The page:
Ethan, though, was enjoying it a lot. No hint that he might be getting too old for this.


Not even when he went for a ride.






For me, though, the highlight was the deer. We got to pet deer!




Monday, March 23, 2009

The one in which I make dutch babies




I've been wanting to try making dutch babies for a while now. This weekend, I finally got around to it.


What was I waiting for? It's way easier than I expected.

A dutch baby is a baked pancake that rises in the oven to epic proportions.  Here's what they look like in the oven. They rise while you watch. It's magic.



We eat them with powdered sugar and lemon juice. It is the only way.

Before this, I could only get these at the Original Pancake House. My mom made these for me a few times when I was a kid, but I guess I exhausted her patience. I guess I can see why. I made five of these this weekend alone. 



I used the recipe I got from the Dalai Mama website. Really, these are easy to make. You just have to heat the pan up in the oven and have the batter ready, and pour it in all at once. It doesn't call for any ingredients you don't already have lying around: flour, milk, eggs, salt. 

Oh, and lemon and powdered sugar. Don't forget those.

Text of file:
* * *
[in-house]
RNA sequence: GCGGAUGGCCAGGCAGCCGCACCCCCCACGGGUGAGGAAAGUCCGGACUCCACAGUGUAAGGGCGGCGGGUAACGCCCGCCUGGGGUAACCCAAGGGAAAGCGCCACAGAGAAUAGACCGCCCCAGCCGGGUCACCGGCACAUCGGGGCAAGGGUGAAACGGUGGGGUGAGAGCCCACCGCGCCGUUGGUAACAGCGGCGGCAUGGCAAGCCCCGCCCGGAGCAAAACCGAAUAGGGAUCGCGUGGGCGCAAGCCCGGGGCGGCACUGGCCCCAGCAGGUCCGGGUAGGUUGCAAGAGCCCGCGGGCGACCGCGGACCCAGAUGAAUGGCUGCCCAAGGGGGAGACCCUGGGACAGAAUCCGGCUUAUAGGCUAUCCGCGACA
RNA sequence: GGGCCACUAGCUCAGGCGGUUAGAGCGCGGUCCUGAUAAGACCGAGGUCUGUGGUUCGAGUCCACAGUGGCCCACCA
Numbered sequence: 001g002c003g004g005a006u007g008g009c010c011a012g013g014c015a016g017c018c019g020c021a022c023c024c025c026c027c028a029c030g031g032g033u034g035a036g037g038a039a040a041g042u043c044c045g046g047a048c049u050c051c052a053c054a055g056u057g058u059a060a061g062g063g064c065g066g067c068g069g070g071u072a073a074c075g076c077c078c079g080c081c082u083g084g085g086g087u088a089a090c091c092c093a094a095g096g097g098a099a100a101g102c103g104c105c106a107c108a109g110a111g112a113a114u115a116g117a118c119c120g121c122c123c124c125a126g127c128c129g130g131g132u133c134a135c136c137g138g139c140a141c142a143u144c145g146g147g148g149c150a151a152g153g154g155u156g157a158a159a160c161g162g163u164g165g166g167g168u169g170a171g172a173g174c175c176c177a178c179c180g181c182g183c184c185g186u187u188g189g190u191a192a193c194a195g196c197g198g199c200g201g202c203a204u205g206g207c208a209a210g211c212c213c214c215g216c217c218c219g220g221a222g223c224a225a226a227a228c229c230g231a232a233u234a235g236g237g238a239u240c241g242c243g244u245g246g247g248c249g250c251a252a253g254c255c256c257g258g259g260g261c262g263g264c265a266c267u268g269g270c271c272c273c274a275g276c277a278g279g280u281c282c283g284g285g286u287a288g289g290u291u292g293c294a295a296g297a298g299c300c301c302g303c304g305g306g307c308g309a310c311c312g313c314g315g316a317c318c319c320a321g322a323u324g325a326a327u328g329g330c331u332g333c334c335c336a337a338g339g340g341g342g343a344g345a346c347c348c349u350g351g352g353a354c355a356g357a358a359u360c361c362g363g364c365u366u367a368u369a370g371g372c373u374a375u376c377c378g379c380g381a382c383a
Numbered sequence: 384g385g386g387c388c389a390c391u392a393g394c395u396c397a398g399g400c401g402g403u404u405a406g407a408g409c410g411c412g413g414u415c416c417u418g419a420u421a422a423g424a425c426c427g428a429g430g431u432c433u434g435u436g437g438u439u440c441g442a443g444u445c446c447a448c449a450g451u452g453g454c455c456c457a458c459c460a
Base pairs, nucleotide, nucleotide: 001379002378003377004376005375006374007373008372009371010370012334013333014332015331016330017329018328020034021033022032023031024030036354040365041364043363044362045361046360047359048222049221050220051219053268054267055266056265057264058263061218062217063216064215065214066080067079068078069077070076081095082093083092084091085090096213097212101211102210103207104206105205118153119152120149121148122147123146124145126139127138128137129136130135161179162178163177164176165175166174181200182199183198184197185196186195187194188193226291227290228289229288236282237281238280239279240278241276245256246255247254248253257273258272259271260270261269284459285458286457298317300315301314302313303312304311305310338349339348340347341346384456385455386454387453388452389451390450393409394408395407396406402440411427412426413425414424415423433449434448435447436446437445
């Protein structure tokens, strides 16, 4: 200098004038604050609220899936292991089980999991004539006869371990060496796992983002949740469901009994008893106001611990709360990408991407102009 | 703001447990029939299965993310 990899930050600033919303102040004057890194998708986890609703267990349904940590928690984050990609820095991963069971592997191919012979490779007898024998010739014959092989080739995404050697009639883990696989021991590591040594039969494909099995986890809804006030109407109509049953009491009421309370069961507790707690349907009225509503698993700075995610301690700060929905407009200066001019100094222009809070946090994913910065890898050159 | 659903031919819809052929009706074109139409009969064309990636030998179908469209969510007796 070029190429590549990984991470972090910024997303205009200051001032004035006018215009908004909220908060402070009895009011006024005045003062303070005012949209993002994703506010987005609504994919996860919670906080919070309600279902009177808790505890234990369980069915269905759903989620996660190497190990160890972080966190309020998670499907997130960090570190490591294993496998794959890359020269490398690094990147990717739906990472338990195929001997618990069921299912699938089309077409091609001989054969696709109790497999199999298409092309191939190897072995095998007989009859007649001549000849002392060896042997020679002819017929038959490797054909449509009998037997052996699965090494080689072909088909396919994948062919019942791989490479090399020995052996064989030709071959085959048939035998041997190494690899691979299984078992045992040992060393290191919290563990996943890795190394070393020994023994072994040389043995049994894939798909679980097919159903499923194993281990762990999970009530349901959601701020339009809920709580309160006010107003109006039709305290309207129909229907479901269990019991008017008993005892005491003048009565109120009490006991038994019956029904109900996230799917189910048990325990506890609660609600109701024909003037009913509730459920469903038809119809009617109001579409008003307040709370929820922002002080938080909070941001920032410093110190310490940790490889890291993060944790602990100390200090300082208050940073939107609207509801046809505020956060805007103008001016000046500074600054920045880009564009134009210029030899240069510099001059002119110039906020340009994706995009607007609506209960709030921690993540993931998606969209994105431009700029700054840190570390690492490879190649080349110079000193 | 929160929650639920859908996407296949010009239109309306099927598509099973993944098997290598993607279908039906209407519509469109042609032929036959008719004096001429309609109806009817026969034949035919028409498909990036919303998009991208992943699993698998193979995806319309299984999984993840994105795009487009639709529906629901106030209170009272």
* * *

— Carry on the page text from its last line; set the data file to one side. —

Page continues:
This recipe made me realize, though, that I'm most interested in recipes that are entertaining, like flambes and making cheese from milk while you wait. Basically I want to do chemistry circus stuff in the kitchen. 

I tried to explain this to my wife, but her mouth was too full of dutch baby  to respond. 

Sunday, March 22, 2009

Heinlein's Rules for Writing

I put a copy of these rules, helpfully put online by Robert J. Sawyer, in my tickler file, and they came up recently, and they spoke to me, I tell you, they spoke to me. They're relevant to any writer, not just a writer of speculative fiction.

Plus my mother-in-law has cheerfully and valiantly ventured forth into creative writing, and discussing the course she is taking made me think of some of the issues these rules address. And made me want to post writing how-to links. So Karen, sweetheart, this one's for you.